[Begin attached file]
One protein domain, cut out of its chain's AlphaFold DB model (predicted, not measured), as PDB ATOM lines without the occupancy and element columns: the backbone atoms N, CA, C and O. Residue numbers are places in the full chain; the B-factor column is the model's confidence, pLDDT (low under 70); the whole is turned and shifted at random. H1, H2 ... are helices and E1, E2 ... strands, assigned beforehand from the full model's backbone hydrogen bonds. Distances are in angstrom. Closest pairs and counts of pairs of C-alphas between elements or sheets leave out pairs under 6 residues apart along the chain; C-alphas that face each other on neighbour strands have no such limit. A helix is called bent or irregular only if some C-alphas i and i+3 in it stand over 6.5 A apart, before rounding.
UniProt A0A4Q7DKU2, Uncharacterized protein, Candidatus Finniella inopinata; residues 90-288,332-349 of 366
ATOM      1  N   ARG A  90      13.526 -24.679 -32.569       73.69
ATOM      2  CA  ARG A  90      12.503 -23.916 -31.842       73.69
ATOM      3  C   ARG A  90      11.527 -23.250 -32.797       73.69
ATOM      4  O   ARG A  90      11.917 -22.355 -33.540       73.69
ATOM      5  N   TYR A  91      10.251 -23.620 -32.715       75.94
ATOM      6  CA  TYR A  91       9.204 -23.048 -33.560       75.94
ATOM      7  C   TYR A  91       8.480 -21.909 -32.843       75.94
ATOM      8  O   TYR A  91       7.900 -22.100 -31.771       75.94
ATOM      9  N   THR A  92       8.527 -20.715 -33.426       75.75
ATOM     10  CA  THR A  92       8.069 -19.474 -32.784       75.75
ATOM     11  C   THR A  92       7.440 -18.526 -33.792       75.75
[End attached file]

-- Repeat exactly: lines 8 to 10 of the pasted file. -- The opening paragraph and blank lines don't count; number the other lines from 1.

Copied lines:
ATOM      7  C   TYR A  91       8.480 -21.909 -32.843       75.94
ATOM      8  O   TYR A  91       7.900 -22.100 -31.771       75.94
ATOM      9  N   THR A  92       8.527 -20.715 -33.426       75.75